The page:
The Financial Times has reported that Jeremy Corbyn has called for the UK to be in a permanent customs union with the EU but only if the UK can have a say in negotiating the EU’s future trade deals. Such an arrangement, as currently understood, would restrict the imposition of new tariffs within the EU, however, the UK would be unable to unilaterally negotiate trade deals with other countries. The Labour leader has not committed to remain in the EU single market stating instead that he would seek a "close relationship" with the EU. The UK Government's current stated position is that it will seek an arrangement whereby the UK is not in the customs union or the EU single market post-Brexit.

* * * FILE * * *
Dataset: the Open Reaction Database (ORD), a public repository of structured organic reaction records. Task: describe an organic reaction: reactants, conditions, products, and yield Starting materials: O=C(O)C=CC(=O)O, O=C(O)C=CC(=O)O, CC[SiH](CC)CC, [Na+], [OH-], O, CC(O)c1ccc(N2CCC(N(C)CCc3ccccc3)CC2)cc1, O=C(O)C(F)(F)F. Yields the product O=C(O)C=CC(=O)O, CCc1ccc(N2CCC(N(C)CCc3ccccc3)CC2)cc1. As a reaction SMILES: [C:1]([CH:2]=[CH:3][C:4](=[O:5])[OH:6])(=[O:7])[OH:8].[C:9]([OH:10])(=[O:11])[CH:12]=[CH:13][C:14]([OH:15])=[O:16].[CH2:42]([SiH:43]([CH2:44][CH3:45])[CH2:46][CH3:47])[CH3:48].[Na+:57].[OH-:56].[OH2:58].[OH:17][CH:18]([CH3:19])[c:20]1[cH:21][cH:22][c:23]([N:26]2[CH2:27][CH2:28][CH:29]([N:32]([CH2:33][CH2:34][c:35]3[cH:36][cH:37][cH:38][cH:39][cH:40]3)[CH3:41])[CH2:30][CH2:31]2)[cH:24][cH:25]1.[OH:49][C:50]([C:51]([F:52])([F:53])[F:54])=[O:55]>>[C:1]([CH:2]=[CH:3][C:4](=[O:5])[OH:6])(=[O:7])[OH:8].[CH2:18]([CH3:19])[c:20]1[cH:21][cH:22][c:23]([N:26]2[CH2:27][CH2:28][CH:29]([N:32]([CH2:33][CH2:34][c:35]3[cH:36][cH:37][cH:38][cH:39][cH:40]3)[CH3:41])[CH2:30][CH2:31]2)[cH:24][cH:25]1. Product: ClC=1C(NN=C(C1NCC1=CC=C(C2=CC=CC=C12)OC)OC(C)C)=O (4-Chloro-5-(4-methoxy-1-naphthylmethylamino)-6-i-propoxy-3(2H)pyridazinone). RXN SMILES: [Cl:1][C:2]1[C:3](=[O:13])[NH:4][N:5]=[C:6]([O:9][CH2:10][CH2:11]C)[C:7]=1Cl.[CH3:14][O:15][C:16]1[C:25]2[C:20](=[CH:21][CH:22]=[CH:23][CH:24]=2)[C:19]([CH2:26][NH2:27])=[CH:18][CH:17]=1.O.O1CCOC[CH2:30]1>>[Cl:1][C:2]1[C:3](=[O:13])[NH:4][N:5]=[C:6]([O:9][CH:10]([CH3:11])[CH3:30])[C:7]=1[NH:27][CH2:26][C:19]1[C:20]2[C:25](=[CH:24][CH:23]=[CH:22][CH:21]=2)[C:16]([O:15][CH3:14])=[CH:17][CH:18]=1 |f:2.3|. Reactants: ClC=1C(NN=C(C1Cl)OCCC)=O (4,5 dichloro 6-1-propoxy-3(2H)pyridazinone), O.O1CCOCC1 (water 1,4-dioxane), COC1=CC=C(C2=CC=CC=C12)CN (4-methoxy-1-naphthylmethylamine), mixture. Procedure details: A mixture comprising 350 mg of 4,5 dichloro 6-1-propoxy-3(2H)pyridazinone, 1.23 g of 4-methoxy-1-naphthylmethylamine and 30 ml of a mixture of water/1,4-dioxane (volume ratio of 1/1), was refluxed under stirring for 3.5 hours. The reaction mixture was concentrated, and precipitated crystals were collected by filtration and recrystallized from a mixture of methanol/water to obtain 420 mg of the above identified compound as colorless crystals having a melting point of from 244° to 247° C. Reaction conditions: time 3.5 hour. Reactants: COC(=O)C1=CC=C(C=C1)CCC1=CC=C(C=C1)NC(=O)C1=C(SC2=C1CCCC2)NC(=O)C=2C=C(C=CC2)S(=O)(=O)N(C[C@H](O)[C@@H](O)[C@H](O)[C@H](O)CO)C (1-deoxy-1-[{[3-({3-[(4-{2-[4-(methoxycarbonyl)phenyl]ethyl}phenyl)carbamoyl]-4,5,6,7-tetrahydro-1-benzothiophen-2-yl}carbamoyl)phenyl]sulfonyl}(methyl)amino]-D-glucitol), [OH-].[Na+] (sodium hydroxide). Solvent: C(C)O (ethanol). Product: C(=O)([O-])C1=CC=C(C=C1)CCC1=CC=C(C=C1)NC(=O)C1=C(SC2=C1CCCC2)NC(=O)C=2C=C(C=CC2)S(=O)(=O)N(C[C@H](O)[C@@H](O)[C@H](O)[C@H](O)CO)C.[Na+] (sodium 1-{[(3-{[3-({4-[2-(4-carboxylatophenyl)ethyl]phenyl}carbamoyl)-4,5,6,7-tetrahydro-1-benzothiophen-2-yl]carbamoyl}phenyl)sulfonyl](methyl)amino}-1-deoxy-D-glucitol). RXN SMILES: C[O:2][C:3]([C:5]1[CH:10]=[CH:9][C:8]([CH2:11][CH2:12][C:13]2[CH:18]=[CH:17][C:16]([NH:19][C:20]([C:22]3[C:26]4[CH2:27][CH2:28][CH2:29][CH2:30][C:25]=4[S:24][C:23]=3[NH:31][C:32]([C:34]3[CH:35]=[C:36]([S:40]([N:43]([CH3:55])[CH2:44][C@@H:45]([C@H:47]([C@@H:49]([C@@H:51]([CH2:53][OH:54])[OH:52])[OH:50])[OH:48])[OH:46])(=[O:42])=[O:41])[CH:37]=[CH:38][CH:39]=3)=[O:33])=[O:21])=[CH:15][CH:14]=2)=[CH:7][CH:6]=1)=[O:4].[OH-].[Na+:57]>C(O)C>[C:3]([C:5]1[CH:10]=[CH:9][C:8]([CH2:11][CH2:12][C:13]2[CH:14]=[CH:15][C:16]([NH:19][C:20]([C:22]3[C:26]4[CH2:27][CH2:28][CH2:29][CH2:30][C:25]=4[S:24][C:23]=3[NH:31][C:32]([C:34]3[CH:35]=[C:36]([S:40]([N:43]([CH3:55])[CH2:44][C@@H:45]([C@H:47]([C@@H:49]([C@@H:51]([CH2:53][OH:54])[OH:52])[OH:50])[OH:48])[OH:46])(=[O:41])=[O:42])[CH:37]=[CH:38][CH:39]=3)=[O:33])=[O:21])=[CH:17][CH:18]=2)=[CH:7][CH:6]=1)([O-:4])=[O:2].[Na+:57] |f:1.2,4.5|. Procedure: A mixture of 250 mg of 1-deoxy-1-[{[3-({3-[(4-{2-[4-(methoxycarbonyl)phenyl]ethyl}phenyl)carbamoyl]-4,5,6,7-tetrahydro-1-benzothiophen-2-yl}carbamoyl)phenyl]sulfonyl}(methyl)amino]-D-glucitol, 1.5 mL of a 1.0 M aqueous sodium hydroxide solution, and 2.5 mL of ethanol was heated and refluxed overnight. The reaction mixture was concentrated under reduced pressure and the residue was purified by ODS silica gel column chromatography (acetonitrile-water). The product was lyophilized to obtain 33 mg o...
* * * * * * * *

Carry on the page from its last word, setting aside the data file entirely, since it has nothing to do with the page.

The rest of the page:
From the perspective of UK financial services firms currently utilising the passporting provisions of EU legislation, the question of how they will continue to access the EU post-Brexit is of fundamental importance. Passporting is the exercise of the right by a firm, authorised within one EU member state (its home member state), to carry on activities in another EU member state (a host member state) on the basis of its authorisation in its home member state without the need to obtain additional authorisation from the host member state. In the absence of single market membership, and subject to any negotiated settlement, a key impact of Brexit is that UK financial services firms will be treated as "third-country" firms for the purposes of EU financial services legislation. UK financial services firms, therefore, have to assess their ability to use third-country passports post-Brexit. Broadly speaking, the third-country passports rely on the concept of equivalence of regulation. There is currently no single unified concept of equivalence and it applies differently in different contexts. The adjudication of equivalence is made by different EU bodies in each case. Establishing equivalence can be a time-consuming process and equivalence decisions are made at a point in time and have no permanence. UK financial services institutions should, therefore, assess their ability to use third-country passports as part of their Brexit contingency planning. The exact meaning of "a" customs union and how, if at all, that differs from "the" single market may therefore prove to be key for UK financial services firms.